In short, safety provided him with sweeping powers.
Due to acrimonious wrangling the Concorde Agreement was rolled over until the end of 2009. Its replacement contained a ‘bona fide safety’ clause, but then it was too late: Mosley stepped aside and into relative motorsport obscurity on October 23rd, 2009 after numerous sporting and personal scandals hit him and the sport. In all instances his presidency had been found wanting.
First, the infamous 2007 McLaren ‘Spygate’ and 2008 Renault ‘Crashgate’ sagas hit F1: The former team was fined the eyewatering amount of $100m for illegal use of Ferrari intellectual property, while the latter had its team principal and technical director banned from the sport, although they had their respective sanctions overturned by a French court.
I have copies of ‘Spygate’ recordings, and Mosley’s conduct as de facto prosecutor, judge and jury member conveys the distinct impression that he revelled in lording it over proceedings that brought McLaren to its knees, simply because he could. That he publicly humiliated team boss Ron Dennis – whom he despised and once obliquely referred to as “not the sharpest knife in the box” – in the process added to his obvious pleasure.
Matters between Mosley and F1 teams came to a head after he insisted upon (laughable) $40m budget caps and other cost restrictions. Meanwhile his proclivities in a London basement saw him publicly disgraced by The News of the World newspaper – he was filmed participating in a sadomasochistic ‘party’ with prostitutes – which provided anti-Mosley factions at team and club levels with ammunition.
He survived the ensuing onslaughts through sheer strength of character, but looked a broken man as his power waned dramatically after FIA member clubs took exception to his unwavering insistence that the exposé was an attack on the governing body when logic dictated that he had been the victim of voicemail hacking as widely practiced at the time by the (now-defunct) publication on high-profile individuals.
True, post-1994 Mosley drove motorsport safety forward in leaps and bounds, but in real terms he had no choice but to do play the safety card in the wake of the deaths of Ratzenberger and Senna. Plus, as outlined, the safety initiatives provided Mosley with considerable power. If human life was such a major concern, why was tobacco sponsorship not banned in F1 until it was outlawed by the EU politicians he so regularly sparred with?
If the basement marked the beginning of the end of Mosley’s presidency, the formation of the Formula One Teams Association provided the final nail. The teams wanted him out. Indeed, they threatened a breakaway series, with the stake being not larger slices of F1’s money pie, but Mosley’s head. After a showdown with FOTA in July 2009 he agreed to not stand for re-election in October.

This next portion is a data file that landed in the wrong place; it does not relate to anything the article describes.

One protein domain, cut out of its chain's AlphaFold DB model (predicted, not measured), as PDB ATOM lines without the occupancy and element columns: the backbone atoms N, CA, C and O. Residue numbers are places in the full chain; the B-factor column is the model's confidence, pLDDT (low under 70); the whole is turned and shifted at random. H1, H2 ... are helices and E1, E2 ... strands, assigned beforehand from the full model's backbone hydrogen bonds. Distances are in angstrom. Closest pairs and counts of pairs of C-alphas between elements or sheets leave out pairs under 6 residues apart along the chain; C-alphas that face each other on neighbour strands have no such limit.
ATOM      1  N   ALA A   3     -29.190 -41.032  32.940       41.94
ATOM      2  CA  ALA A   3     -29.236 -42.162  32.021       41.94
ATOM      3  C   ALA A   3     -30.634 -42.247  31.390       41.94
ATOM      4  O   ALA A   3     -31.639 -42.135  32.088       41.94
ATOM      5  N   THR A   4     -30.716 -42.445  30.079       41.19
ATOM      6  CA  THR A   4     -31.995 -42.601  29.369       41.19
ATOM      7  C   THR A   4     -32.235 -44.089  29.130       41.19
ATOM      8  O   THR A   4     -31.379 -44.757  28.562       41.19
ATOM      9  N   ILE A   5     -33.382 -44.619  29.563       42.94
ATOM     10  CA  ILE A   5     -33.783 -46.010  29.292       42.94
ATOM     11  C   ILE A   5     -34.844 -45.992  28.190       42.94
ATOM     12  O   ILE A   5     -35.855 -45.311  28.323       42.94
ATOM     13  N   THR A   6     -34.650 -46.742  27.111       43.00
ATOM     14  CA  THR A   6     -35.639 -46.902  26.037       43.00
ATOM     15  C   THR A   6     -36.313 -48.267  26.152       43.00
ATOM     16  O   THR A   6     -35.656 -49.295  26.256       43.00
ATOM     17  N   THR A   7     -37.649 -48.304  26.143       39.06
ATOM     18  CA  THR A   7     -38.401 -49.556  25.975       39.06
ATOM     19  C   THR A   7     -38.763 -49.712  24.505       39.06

Breakaway threat averted, the FIA got on with electing Jean Todt as success to Mosley, who endorsed him on the basis that he would “continue but also to extend the work of the last 16 years”. But early on it became clear that Todt, now nearing the end of his third and final term, distanced himself from Mosley. For some time now Mosley has not appeared on the FIA’s Senate roll, a seat he held by right.
After his departure from office Mosley dedicated himself to fighting for privacy by campaigning for an independent press regulator and funding court cases for those whose privacy had been breached. As with the FIA and F1 he fought many arduous battles, winning some and losing some, with a final, humiliating court defeat coming in April this year. By then his cancer had taken hold.
He will be remembered by many in F1 as arguably the most divisive and controversial FIA president in the 117-year-old body’s existence, as a complex and complicated man who viewed that presidency as a poor substitute for the calling he so craved, but was bitterly denied by his parents’ fascism. The title of Mosley’s biographical movie, due for release next month, sums up his life: “It’s Complicated’.
The FIA emerged from his presidency in a battered and bruised state, but, ironically, is now all the stronger for it. Mosley’s antics in the basement should be forgotten, but for the nature of F1’s commercial rights deal he should not be forgiven. To hijack the title of the biography written by Max’s half-brother Nicholas about their father, that sale was ‘Beyond the Pale’.